Bruce Komiske, FACHE,
Children's Hospital Foundation at Westchester Medical Center
HOSPITAL FACILITY MANAGER
Patients Notice Changes
(Excerpt from Journal of Healthcare Design, Volume IX, proceedings from the Ninth Symposium on Healthcare Design)
"While a patient satisfaction survey does not pretend to be a rigorous scientific study, it does in fact provide evidence to show that both patients and staff members respond favorably to an environment that meets their needs and enhances their quality of life...
The effectiveness of Lenox Hill's efforts is being measured and demonstrated using the patient satisfaction survey data. The positive changes in our environments are demonstrated in the data from 1994 to 1996, which started at score of 66 for cheerfulness of room and is now over 70. Cleanliness of room, room temperature, noise level--everything is showing a steady trend line improvement..."
Vice President, Facilities Management
Lenox Hill Hospital
New York, N.Y.
The following are comments gathered from customer satisfaction surveys at Children's Hospital and Health Center in San Diego:
"Overall a wonderful and calming experience."
"Great music in the waiting room, very soothing to the mind and ears. It was the nature and water sounds we most liked."
"We appreciate the bright surrounding and the kid friendly techniques."
"I loved the architecture and interior designing, it made for a very relaxed and comfortable environment for kids of all ages."
"The children’s activity room was wonderful, as was the healing garden."
"The windows and the fresh air and soothing and cheerful decorating and adorable playhouse and gardens made it extra tolerable."
"This is an excellent facility. It is too bad that most hospitals have not followed your example."
"A ball machine and interactive artwork are great for visiting siblings."
"If a child had to get sick, I am glad it happened in your area. You have a world-class institution."
"At night my son and I like to look at the lights that look like stars."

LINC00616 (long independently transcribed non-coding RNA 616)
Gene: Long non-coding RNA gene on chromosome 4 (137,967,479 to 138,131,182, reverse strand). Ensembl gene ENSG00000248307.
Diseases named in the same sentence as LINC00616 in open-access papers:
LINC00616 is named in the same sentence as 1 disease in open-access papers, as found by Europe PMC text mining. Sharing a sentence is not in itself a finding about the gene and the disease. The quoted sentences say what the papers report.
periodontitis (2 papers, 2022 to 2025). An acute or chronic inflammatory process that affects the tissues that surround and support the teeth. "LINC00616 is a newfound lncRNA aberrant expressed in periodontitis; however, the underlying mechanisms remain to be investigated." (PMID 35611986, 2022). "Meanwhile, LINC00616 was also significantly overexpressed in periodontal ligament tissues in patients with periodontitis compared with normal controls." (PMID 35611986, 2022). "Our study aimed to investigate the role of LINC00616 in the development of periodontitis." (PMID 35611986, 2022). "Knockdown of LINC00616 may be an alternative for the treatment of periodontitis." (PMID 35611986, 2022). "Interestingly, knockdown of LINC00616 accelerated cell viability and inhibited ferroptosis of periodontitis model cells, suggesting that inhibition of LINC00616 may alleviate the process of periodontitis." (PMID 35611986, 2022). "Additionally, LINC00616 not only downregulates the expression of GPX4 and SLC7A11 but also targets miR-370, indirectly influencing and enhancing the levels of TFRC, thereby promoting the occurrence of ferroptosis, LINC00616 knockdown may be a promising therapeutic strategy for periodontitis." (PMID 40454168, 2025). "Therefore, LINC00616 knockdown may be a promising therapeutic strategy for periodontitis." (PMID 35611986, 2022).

"Children’s Hospital is a great place to be if you have to be in a hospital. I love the stars in the ceiling and castle décor carried throughout the architecture."
"Great décor for the kids. The Healing Garden was very nice."
"The best hospital we have ever seen or been in. Everyone we know says the same. Our five year old cried when we took him home. He thought it was Club Med."
"Definitely a great hospital. The best were the star lights above the nurses’ station at night and the mobiles and play things in the walls of the hospital."
"Whoever designed the hospital must have been an inpatient before, the room doors that automatically shut quietly every time someone goes in and out, the amber light over the bed and the middle of night lighting, the beautiful courtyards outside the rooms, I could go on."
"It is a wonderful caring environment for children and families. If a child needs to be in a hospital, then Children’s is the place."
Architecture Raises Spirits
Excerpt from a letter to administrators at Lucile Salter Packard Children’s Hospital at Stanford in Palo Alto, California
"Thank you for saving our son’s life; that’s the major point of this letter…It covers our first stay, when our son, Kenneth, was in Room 2347 for 21 days in December and January. My wife and I took turns staying with him…
The building itself is wonderful. I didn’t realize, before this episode, how much architecture itself could raise my spirits. The wood floors and big windows in his room, the big windows (again), color scheme, and photographs in the public areas, all helped. Our son was delighted by the fountain; he went to see it every day he could walk around without his IV pole.
I noticed something nice, some little extra touch, that had cost extra but made our life easier, almost every day. Three random examples: the day bed in Kenneth’s room was big enough to be comfortable, even though I’m six feet tall and sleep on my stomach; my toes didn’t hang over the end. The bed had an adjustable reading light; I’ve read in bed since I was twelve and appreciated being able to do so at the hospital, easily. My wife and I both used the washer-dryer in the day room on the third floor; again, a small touch; again, it cost extra, again it made our lives easier. Thank you, architects.
All three of us liked the roof garden. I noticed especially the planters, one full of the little white flowers that smell like honey, the others full of brightly colored blossoms, right opposite the elevators. They are exactly the right height for someone three and a half feet tall, and you don’t have to walk (or be carried) very far to enjoy them. We visited the roof garden every day it was sunny; toward the end, Kenneth was walking two or three laps a day. Kenneth and I explored a couple of terrace gardens, too, but he liked the roof garden best of all. It was wonderful to be able to get away from the hospital smells, into the sunshine and flowers. . ."
Article by AHA ( American Hospital Association )